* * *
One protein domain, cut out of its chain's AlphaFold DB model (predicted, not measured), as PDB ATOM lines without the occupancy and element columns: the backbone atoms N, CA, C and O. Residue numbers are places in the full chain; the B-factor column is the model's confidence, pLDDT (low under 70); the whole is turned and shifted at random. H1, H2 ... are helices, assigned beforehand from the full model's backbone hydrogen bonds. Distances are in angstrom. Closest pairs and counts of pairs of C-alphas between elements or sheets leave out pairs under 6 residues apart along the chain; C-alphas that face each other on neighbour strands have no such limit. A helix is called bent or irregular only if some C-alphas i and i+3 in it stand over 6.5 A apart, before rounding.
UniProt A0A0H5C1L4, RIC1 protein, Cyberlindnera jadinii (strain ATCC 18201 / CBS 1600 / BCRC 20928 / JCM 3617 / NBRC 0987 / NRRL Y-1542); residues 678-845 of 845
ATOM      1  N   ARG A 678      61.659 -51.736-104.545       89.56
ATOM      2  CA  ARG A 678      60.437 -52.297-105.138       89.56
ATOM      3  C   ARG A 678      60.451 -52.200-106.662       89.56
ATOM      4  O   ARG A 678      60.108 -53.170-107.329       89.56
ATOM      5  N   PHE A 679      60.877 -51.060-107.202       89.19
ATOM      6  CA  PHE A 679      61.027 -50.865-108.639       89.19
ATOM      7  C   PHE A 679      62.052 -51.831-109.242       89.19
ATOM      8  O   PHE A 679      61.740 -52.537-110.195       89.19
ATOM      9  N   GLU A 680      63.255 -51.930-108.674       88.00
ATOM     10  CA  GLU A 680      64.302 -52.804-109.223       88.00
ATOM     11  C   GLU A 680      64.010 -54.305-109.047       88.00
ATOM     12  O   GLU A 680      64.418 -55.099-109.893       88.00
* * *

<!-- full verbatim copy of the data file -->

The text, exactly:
One protein domain, cut out of its chain's AlphaFold DB model (predicted, not measured), as PDB ATOM lines without the occupancy and element columns: the backbone atoms N, CA, C and O. Residue numbers are places in the full chain; the B-factor column is the model's confidence, pLDDT (low under 70); the whole is turned and shifted at random. H1, H2 ... are helices, assigned beforehand from the full model's backbone hydrogen bonds. Distances are in angstrom. Closest pairs and counts of pairs of C-alphas between elements or sheets leave out pairs under 6 residues apart along the chain; C-alphas that face each other on neighbour strands have no such limit. A helix is called bent or irregular only if some C-alphas i and i+3 in it stand over 6.5 A apart, before rounding.
UniProt A0A0H5C1L4, RIC1 protein, Cyberlindnera jadinii (strain ATCC 18201 / CBS 1600 / BCRC 20928 / JCM 3617 / NBRC 0987 / NRRL Y-1542); residues 678-845 of 845
ATOM      1  N   ARG A 678      61.659 -51.736-104.545       89.56
ATOM      2  CA  ARG A 678      60.437 -52.297-105.138       89.56
ATOM      3  C   ARG A 678      60.451 -52.200-106.662       89.56
ATOM      4  O   ARG A 678      60.108 -53.170-107.329       89.56
ATOM      5  N   PHE A 679      60.877 -51.060-107.202       89.19
ATOM      6  CA  PHE A 679      61.027 -50.865-108.639       89.19
ATOM      7  C   PHE A 679      62.052 -51.831-109.242       89.19
ATOM      8  O   PHE A 679      61.740 -52.537-110.195       89.19
ATOM      9  N   GLU A 680      63.255 -51.930-108.674       88.00
ATOM     10  CA  GLU A 680      64.302 -52.804-109.223       88.00
ATOM     11  C   GLU A 680      64.010 -54.305-109.047       88.00
ATOM     12  O   GLU A 680      64.418 -55.099-109.893       88.00